Actual effect in my life: Many years ago I became very depressed. The kind where I would get home from work and basically just lay in my bed until it was time to go to sleep. I stumbled across this book, started reading it, and was drastically better after only a few days. I've never had that level of depression since, and on the rare occasions I get close it's always for very short period of time. This book changed the way I think about and deal with the shitty parts of life, and I feel it's one of the big reasons that I am a pretty happy and mentally healthy guy the vast majority of the time.

Also, lest you think from my story that it's designed only for severe depression, that is not true. Mild feelings of perpetual shittiness, mild anxiety, really bad anxiety, procrastination, anger, social anxiety. It's all covered.
posted by Defenestrator at 9:32 AM on September 14, 2012 [5 favorites]

Dale Carnegie how to make friends and influence people, looks like 50s cheese but it's for real! This will give you the superpowers of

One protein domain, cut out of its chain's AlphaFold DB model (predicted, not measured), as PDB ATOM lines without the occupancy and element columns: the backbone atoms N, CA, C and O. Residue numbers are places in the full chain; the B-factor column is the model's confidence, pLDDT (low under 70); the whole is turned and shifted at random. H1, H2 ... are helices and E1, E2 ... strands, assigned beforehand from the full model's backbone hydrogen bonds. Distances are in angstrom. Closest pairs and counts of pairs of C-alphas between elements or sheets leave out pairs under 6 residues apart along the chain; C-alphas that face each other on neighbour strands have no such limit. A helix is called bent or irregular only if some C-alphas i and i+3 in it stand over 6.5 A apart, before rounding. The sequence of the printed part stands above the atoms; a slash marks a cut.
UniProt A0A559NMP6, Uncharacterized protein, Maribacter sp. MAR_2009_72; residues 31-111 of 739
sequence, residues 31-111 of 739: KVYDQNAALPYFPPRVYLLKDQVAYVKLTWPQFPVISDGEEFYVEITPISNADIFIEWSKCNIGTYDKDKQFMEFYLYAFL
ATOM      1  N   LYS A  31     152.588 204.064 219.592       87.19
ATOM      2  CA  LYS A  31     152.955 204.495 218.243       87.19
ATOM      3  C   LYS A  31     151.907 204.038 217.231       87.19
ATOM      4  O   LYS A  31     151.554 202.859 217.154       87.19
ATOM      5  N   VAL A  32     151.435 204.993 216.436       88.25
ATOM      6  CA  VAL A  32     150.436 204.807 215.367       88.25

a) not criticising
b) appreciating the other
c) smiling
d) generally kicking ass socially (hint: it's not about you)
posted by Tom-B at 3:32 AM on September 16, 2012 [7 favorites]

Regarding the recommendation "Remember, Remember" by Ed Cooke, are there any forums or sites or collections where people have written other "memory walks" for other lists? I know there's the Moonwalking book but I'm talking about other types of trivia in addition to what is in Cooke's book. Thanks, and don't mean to thread hijack - if anything, it helps add to that memory superpower.
posted by rastapasta at 4:36 PM on September 17, 2012

Knife Skills Illustrated - it doesn't really have to be this book, or even a book at all, but learning how to chop an onion properly has definitely changed my life, and it was this book that taught me.